In the central part of the complex was the main stupa. Monastic cells adjoined to it: 45 from the north side and 44 from all other parts of the world. The total number of cells was 177. In addition, there were annexes and utility rooms.
The common wall and facade of the main buildings were decorated with incredible terracotta tiles, bas-reliefs, stone sculptures, the motives of which formed one ensemble, characteristic of this vihara. Similar artistry was later borrowed in the construction of temples in Cambodia and Indonesia.
Now, on the site of the once great Somapur Mahavir, there are only ruins, according to the outlines of which you can imagine how the monks lived here more than a thousand years ago. It would seem a miserable sight? No matter how.
According to the admissions of travelers who have visited these parts, unusual energy is still felt in wide open spaces. In the center is still a giant stupa twenty meters high.
The well-groomed garden, which grew on the site of the former walls, attracts tourists, local workers - immigrants from Bangladesh, Sri Lanka and neighboring states - and even grazing goats.
This is what makes the landscape original, unforgettable. The monastery is especially beautiful in the morning, at dawn, when there is not a soul around. Overgrown with greenery, the stupa rises among the ruins.
On the external walls, unimaginable sculptural bas-reliefs are still guessed: mythical creatures, figures of deities, animals, for example, a turtle or different types of birds.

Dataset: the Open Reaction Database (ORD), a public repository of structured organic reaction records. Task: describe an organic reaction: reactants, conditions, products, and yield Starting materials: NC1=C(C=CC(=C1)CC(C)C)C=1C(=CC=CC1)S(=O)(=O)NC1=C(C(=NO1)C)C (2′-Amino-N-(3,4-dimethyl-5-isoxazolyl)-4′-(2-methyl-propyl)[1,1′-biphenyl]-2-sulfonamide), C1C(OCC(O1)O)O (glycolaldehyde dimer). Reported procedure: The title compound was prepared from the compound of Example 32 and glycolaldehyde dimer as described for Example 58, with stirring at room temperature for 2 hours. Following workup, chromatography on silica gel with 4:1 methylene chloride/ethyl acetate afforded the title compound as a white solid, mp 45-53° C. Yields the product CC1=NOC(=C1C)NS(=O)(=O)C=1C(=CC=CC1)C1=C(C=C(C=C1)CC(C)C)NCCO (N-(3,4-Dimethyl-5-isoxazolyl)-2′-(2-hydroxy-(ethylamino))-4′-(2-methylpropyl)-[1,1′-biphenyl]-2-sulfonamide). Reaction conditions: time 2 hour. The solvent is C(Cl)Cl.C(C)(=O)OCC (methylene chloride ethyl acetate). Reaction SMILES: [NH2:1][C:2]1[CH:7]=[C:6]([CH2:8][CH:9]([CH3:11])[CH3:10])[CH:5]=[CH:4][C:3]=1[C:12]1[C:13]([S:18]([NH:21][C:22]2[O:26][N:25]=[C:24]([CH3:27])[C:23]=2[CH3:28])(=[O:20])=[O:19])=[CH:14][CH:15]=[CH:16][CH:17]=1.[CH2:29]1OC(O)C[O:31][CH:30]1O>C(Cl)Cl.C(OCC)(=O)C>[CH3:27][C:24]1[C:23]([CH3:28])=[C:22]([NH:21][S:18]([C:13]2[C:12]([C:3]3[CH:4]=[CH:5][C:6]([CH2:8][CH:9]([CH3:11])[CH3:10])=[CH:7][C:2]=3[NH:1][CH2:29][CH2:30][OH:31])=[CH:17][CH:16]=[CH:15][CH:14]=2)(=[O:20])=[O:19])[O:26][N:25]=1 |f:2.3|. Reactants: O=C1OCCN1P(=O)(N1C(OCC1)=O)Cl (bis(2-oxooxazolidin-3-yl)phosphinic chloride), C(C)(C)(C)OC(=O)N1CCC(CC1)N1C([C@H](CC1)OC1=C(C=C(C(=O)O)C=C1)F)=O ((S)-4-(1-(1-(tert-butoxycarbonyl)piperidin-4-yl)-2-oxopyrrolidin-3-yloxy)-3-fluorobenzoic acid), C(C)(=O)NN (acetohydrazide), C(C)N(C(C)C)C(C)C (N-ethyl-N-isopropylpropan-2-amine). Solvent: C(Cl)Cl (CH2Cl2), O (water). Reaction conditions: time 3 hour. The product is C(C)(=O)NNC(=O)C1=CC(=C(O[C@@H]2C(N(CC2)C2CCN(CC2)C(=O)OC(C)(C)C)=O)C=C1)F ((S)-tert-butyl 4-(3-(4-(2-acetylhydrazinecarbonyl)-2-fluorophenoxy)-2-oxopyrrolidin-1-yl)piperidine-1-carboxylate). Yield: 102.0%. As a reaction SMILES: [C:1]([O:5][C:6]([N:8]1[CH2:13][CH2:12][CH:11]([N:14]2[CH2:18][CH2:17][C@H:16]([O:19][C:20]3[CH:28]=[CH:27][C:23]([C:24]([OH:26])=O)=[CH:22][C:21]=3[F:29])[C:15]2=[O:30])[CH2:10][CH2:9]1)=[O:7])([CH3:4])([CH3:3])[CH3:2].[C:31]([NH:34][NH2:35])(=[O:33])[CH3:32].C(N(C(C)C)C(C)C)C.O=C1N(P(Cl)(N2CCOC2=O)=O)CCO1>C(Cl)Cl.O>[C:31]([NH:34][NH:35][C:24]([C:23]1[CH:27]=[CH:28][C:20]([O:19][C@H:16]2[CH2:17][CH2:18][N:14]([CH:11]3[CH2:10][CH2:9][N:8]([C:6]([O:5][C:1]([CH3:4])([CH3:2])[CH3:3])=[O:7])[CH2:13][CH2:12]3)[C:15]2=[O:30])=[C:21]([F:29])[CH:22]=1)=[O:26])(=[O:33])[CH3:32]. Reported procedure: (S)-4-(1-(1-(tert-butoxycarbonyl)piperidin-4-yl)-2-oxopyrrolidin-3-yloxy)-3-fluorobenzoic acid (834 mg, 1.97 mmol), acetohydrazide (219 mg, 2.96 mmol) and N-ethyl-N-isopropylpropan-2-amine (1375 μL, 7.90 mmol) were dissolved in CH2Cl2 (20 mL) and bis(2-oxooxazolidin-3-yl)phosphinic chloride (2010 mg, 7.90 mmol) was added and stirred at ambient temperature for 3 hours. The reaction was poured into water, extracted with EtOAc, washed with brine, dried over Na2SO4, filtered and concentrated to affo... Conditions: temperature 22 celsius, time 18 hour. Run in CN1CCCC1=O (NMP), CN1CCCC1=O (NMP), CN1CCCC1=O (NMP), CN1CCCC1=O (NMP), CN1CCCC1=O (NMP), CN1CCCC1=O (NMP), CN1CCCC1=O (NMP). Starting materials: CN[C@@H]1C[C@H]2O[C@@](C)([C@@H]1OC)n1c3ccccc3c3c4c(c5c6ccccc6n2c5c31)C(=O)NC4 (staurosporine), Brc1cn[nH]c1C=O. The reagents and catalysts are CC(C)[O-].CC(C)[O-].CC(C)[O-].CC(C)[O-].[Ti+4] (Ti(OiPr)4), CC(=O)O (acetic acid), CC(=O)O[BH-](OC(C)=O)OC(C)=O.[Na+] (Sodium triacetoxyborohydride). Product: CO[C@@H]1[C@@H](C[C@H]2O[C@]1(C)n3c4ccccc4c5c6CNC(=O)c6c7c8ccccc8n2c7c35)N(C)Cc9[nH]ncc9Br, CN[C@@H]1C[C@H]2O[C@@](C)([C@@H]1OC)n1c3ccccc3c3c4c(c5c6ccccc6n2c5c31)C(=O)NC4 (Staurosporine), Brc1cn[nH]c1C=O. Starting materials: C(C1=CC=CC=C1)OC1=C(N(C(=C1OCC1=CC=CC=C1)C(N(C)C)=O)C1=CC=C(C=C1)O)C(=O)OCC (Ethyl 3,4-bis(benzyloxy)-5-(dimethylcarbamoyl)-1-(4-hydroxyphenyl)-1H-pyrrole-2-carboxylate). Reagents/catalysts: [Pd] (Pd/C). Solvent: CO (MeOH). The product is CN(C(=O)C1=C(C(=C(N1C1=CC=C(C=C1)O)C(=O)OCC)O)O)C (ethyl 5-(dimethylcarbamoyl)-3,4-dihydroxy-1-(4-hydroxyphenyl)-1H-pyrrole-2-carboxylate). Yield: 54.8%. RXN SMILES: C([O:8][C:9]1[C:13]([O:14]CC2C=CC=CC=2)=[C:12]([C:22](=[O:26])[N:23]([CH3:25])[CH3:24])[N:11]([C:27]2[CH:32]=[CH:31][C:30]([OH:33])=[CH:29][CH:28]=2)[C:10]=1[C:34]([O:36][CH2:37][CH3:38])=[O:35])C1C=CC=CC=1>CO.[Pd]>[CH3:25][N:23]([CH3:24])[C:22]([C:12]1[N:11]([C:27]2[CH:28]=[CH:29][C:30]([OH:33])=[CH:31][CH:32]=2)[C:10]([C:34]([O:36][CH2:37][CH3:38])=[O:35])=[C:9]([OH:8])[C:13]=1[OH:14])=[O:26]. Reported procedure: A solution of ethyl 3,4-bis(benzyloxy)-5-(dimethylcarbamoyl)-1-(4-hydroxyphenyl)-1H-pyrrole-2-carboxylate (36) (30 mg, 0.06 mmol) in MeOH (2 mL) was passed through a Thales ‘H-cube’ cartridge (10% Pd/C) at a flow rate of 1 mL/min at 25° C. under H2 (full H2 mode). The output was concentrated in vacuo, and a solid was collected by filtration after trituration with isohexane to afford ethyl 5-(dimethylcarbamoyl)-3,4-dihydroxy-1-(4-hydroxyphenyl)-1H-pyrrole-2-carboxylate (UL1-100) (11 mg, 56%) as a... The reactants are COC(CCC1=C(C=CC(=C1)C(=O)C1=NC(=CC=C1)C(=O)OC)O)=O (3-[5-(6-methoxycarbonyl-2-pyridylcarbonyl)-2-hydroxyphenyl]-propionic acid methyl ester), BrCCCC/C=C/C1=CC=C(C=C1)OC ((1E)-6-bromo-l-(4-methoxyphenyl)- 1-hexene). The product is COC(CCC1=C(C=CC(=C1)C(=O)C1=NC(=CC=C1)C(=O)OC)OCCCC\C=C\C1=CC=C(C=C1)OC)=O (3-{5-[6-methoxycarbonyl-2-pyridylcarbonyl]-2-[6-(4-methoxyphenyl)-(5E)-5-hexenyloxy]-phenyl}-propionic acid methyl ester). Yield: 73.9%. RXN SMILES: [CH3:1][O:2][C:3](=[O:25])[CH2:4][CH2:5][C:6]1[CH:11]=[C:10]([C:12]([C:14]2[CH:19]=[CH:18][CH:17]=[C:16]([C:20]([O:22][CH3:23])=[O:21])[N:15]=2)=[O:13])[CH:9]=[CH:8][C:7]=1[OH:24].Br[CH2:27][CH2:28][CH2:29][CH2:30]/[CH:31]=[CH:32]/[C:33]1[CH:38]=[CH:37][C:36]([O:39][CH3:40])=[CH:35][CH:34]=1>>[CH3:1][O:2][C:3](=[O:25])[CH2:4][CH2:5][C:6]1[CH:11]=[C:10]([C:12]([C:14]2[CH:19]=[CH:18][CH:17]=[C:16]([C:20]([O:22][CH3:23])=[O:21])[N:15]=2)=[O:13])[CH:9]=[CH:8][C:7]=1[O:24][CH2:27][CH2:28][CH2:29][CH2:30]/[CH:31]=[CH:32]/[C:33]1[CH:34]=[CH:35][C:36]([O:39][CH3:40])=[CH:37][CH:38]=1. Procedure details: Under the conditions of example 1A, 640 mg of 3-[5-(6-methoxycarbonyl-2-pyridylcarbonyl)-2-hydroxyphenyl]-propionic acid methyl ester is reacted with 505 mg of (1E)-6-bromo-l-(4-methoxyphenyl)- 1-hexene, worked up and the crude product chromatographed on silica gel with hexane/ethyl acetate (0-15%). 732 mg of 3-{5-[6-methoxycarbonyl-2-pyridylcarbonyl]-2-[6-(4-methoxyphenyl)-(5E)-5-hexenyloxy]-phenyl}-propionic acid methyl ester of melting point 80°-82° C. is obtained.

If you shoot from above, you can be amazed at the clear geometry, the correctly rugged corners of the buildings. The simple-looking design carries a deep meaning - initially the structure of the vihara was made as a mandala.
Nearby is a museum where holy relics are stored. Among them are fragments of wall sculptures that miraculously survived the statues of Buddha, memorial plates, coins, fragments of bricks, figurines of deities in female and male incarnations, dishes made of clay.
These exhibits are a real time machine that can not only show the past, but also give a sense of local culture through the centuries.
We hope that we managed to at least slightly immerse you in the atmosphere of this unusual monument of history. Today we will dwell on this, but in the following articles we will definitely continue to acquaint you with interesting places in Asia.
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Somapura Mahavihara - Shompur Môhabihar - Vihara in Paharpur.
The largest Buddhist vihara in the Indian subcontinent. Located in Paharpur. In Buddhist tradition, it is associated with the name of the great preacher Atisha.
In the center of the building is a traditional stupa, around which 177 monastic cells are inscribed in a square. The total area of the monument exceeds 85 thousand square meters. meters. The wall surrounding the monastery is lined with terracotta plates with Buddha images.
Archaeologists have established that the vihara was built by the Buddhist ruler Dharmapala (781–821) from the Pal dynasty. In the 11th century, aliens from the west (Wanga) put it to fire. Subsequently, the monastery was rebuilt, but with the advent of Islam in the region, it was finally abandoned.
At the end of the 20th century, UNESCO attracted the attention of the scientific community to the half-forgotten monument of Indian Buddhism and allocated several million dollars for its restoration. In 1985, the great Paharpur vihara was inscribed on the World Heritage List.
Wiki: en: Vihara in Paharpur